District Court Decisions
Pub. Emps. for Envtl. Resp. v. U.S. Sec. Int'l Boundary & Water Comm'n, No. 11-261, 2012 WL 933709 (D.D.C. Mar. 20, 2012) (Rothstein, J.). Holding: Granting defendant's motion for summary judgment on the basis that it demonstrated that it conducted an adequate search, released all reasonably segregable material, and properly justified its Exemptions 5, 6, 7(E), and 7(F) claims; dismissing plaintiff's Administrative Procedure Act claim as duplicative of its FOIA claims; denying plaintiff's cross-motion for summary judgment, and its motion for fees and costs on the basis that it did not substantially prevail; and denying plaintiff's claim for a written finding pursuant to Section 552(a)(4)(F)(i). The court denies plaintiff's request for a written finding pursuant to 5 U.S.C. 552(a)(4)(F)(i), referring the matter to the Office of Special Counsel, based on its claims that USIBWC "initially denied the existence of [a particular document], and that the agency exaggerated the threat of harm from releasing the withheld documents." The court notes that it "has already rejected these arguments" in connection with this decision, and notes that "the record is devoid of proof of any hostility on the part of the USIBWC." Additionally, the court comments that "there is actually some evidence to suggest the opposite; that the USIBWC handled [plaintiff's] FOIA request in exactly the same manner that it has handled requests from other parties."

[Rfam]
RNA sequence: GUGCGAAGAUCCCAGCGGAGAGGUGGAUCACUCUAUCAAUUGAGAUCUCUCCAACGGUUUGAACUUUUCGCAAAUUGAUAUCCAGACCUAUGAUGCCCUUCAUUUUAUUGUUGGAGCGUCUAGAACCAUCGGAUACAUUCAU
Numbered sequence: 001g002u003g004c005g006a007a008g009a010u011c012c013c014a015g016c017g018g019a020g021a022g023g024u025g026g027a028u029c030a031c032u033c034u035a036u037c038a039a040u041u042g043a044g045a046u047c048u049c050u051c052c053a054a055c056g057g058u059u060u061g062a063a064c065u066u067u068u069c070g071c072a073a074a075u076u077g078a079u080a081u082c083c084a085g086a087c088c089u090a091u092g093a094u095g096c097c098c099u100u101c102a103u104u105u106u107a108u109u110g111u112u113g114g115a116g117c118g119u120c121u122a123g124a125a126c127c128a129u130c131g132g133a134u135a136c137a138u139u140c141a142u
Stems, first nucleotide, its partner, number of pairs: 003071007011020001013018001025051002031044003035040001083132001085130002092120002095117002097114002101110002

Hernandez v. U.S. Customs & Border Protect. Agency, No. 10-4602, 2012 U.S. Dist. LEXIS 14290 (E.D. La. Feb. 7, 2012) (Barbier, J.). Holding: Awarding attorneys' fees and costs to plaintiff in the amount of $51,526.60; and declining to refer the matter to the Office of Special Counsel where CBP's conduct in responding to plaintiff's FOIA request did not rise to the level of arbitrary and capricious. The court finds that "although CBP's initial failure to respond to Plaintiff's request was unreasonable, on the whole, the Court finds the conduct of the agency personnel involved does not rise to the level of arbitrariness and capriciousness." Accordingly, the court declines to issue "a written finding that the CBP employees involved acted in an arbitrary and capricious manner, such that the Special Counsel of the Merit Systems Protection Board [could] initiate an inquiry into the need for disciplinary proceedings against those employees" pursuant to 5 U.S.C. § 552(a)(4)(F).